Clinical variables

Out of the 166 cases of BD, 86 were men (51.8%), and 80 (48.2%) women with a mean age of 62.75 years. Etiology of BD: 71 (42.8%) intracerebral hemorrhages, 31 (18.7%) SAHs, 29 (17.5%) TBIs, 13 (7.8%) ischemic strokes, 15 (9%) anoxias, and 7 (4.2%) other causes. The past medical history of 50% of the patients revealed the presence of AHT, 34% dyslipidemia, 33% smoking habit, 21% were on antiplatelet therapy, 19% had issues with wine abuse, 15% remained on oral anticoagulants, 15% had diabetes, and 11% atrial fibrillation. None of these variables kept a statistically significant correlation with the appearance of BD ≤ 24 h. No significant differences were reported either associated with the patients’ age, sex or diagnosis.

Regarding the severity scales, the median GCS score was 3 with statistically significant differences in the distribution of the GCS scores between both groups (P = .0001). The GCS score was 3 in 68.8% of the patients with early BD vs 38.2% of the patients with late BD. Range-based, GCS scores of 4–5 were obtained in 24.7% of all early BDs vs 27% of all late BD; GCS scores of 6–9 were obtained in 5.2% of all early BDs vs 23.6% of all late BDs; finally, GCS scores of 10–15 were obtained in 1.3% of all early BDs vs 11.1% of all late BDs. GCS scores <5 were associated with early BD (OR = 2.9, P = .002). In the 31 patients with SAH significant statistical differences were reported in the Hunt and Hess scale scores obtained between early and late BD (P = .026). The Hunt y Hess scale was 5 points in 93.8% of the patients with early BD vs 66.7% of the patients with delayed progression into BD. In the group of patients with late BD, 26.6% of the patients scored between 3 and 4, and 6.7% between 1 and 2. The mean NIHSS score of the 11 patients with ischemic stroke was 24.

Intracranial pressure was monitored in 39 patients (23.5%), in 11 of them using the Camino® catheter, and in 28 patients using an intraventricular catheter. Most of the cases monitored (89.7%) were patients with delayed progression into BD. The mean peak ICP of the group with late BD was 60.4 mmHg vs 63.7 in the group with early BD (P = .8).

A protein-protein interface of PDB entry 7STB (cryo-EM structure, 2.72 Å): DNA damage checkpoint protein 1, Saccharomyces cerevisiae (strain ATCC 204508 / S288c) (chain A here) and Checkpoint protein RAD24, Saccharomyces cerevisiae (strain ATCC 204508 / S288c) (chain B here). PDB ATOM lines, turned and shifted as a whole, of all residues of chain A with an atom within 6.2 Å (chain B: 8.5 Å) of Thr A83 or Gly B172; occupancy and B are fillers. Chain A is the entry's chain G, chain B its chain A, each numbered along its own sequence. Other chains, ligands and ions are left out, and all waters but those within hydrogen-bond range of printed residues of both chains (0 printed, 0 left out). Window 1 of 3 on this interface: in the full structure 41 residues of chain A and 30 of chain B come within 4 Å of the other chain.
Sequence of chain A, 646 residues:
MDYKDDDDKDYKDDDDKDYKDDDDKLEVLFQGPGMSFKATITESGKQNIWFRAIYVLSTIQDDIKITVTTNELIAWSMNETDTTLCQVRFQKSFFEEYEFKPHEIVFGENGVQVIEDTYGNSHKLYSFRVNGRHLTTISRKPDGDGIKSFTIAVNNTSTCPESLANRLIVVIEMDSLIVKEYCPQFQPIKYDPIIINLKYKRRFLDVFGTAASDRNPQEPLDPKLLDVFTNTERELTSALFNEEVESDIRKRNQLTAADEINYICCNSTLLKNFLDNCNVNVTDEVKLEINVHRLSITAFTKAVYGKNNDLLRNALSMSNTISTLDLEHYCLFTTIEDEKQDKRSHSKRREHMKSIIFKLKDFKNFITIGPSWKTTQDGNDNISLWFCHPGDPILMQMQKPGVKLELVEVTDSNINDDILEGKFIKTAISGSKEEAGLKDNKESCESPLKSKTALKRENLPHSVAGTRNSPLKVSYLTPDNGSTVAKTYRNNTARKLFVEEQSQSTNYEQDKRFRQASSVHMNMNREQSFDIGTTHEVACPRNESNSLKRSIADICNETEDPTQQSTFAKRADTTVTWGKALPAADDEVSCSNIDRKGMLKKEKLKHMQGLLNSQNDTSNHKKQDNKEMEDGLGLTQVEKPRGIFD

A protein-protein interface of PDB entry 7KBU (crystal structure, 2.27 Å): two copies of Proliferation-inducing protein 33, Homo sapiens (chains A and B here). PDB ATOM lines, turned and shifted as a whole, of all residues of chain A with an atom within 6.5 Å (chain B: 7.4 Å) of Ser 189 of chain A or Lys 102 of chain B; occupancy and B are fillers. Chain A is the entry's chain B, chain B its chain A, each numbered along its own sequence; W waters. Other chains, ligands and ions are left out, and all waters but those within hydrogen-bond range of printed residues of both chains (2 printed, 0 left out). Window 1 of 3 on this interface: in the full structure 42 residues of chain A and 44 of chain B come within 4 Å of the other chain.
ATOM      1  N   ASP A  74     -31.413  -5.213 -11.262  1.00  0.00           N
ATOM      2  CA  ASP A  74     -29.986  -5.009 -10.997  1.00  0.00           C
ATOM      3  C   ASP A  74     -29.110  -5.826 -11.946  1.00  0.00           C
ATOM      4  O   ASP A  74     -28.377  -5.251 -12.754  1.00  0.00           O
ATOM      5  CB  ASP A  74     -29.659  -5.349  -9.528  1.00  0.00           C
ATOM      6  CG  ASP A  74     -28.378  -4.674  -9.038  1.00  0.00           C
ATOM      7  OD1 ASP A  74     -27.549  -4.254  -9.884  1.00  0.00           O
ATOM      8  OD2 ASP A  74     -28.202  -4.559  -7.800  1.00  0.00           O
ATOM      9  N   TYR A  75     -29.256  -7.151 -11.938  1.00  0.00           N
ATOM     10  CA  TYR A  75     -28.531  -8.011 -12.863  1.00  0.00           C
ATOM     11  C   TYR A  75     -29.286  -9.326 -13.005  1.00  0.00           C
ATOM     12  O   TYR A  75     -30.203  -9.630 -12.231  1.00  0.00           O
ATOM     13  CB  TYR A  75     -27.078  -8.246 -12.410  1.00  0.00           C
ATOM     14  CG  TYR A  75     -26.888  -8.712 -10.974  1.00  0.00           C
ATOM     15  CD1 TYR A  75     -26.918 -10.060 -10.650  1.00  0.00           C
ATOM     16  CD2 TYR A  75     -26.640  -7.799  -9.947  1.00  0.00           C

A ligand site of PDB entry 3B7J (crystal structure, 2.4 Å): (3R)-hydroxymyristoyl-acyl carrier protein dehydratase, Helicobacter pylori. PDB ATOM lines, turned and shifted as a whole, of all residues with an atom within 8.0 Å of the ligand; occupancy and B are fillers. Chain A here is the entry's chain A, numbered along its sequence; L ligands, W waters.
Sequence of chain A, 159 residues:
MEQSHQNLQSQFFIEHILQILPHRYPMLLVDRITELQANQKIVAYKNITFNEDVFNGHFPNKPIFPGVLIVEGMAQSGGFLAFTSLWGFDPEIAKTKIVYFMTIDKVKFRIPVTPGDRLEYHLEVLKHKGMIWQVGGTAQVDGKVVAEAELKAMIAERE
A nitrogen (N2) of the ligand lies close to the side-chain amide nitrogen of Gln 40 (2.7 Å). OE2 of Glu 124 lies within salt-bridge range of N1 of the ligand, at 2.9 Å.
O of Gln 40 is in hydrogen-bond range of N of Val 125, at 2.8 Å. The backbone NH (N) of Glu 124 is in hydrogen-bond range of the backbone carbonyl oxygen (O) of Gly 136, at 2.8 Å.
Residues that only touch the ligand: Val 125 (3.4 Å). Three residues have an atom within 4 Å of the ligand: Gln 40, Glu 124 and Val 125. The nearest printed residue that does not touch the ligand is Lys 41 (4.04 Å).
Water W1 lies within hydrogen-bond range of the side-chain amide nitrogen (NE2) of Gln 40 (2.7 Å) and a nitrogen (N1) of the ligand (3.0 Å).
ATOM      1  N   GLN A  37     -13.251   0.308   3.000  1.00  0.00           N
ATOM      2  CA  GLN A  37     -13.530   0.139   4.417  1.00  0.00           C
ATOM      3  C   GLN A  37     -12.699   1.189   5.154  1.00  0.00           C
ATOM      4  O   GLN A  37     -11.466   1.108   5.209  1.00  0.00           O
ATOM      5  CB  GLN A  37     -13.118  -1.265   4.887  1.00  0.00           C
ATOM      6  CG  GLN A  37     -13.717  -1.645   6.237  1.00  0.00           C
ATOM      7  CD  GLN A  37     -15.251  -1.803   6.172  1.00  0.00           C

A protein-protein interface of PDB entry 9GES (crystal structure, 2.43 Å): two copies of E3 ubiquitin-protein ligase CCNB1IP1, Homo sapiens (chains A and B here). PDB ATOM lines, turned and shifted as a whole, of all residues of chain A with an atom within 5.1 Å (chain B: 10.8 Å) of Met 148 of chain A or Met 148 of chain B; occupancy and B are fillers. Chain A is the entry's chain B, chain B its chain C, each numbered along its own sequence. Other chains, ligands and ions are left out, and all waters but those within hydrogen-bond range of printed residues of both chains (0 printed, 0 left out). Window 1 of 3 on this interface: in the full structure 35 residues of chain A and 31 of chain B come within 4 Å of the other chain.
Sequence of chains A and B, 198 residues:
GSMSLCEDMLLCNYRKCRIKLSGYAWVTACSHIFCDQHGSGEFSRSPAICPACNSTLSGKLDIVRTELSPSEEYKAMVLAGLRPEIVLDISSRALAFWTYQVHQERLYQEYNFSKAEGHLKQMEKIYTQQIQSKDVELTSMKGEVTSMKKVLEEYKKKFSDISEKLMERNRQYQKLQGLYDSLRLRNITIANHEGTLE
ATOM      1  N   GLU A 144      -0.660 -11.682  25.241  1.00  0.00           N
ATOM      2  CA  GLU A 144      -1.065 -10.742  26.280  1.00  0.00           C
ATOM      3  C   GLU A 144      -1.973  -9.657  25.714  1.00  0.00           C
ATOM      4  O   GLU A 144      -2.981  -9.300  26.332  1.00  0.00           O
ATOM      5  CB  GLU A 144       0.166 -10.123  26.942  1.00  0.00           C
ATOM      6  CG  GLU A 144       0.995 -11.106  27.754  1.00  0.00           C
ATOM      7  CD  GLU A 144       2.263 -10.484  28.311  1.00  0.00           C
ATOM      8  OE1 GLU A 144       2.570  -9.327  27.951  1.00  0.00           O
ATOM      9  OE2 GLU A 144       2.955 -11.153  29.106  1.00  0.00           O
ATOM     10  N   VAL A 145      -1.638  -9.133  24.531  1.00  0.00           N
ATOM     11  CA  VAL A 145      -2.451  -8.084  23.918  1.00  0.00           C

Of all the patients with aneurysmal SAH, endovascular treatment was performed in 18 patients (15 from the group with late BD vs 3 from the group with early BD). A total of 7 patients with ischemic stroke were treated with mechanical thrombectomy (6 from the group with late BD and 1 from the group with early BD). Treatment for intracranial hypertension: 69 patients (41.6%) received osmotic therapy (OR = 0.28; P = .0001), 44 patients (26%) neuromuscular blockers (OR = 0.24; P = .0001), 5 were treated with barbiturates (3%) (P = .62), and 11 patients received decompressive surgery (6.6% of the total) 10 of whom progressed into late BD and 1 ≤24 h, (OR = 0.1; P = .033). Surgery for space-occupying lesion was also performed in 10 patients. All the patients who eventually received some type of endocranial anti-hyperintensive medication, except for those who received barbiturates, kept a statistically significant correlation with progression into late BD.

Radiological variables

Volume of hematoma: a total of 85 patients had a hematoma of supratentorial location with a mean volume of 86.5 mL, CI 0.95 [73.3–99.7], and 12 had an infratentorial hematoma with a mean volume of 23.8 mL, CI 0.95 [11.0–36.6]. No statistically significant differences were found regarding the volume of the supratentorial hematoma (90.9 mL in early BD vs 82.7 mL in late BD; P = .54) or the volume of the infratentorial hematoma (26.2 mL in early BD vs 23.0 mL in late BD: P = .83).

Extra-axial lesion: no patient with epidural hematoma was ever reported. In the series, 33 patients had subdural hematomas (16 from the in early BD group >24 h, and 17 from the BD group <24 h). The mean maximum thickness measured in mm in the first group was 9.59 compared to 16.23 in the second group; P = .053.

Brain midline shift: 10.7 mm in the early BD group vs 7.8 mm in the late BD group with a statistically significant difference (P = .045). For every increase of 1 mm in the brain midline shift, the risk of early BD goes up by 1.06 times (P = .047).

Optic nerve sheath: its diameter was measured between 3 mm and 10 mm away from the eyeball (Fig. 1). Results are shown on Table 1. No statistically significant differences were seen between the diameter of the optic nerve sheath and early BD.

Figure 1.

Measurement of optic nerve sheath on the cranial CT scan.

Table 1.

Diameter of the optic nerve sheath measured in mm.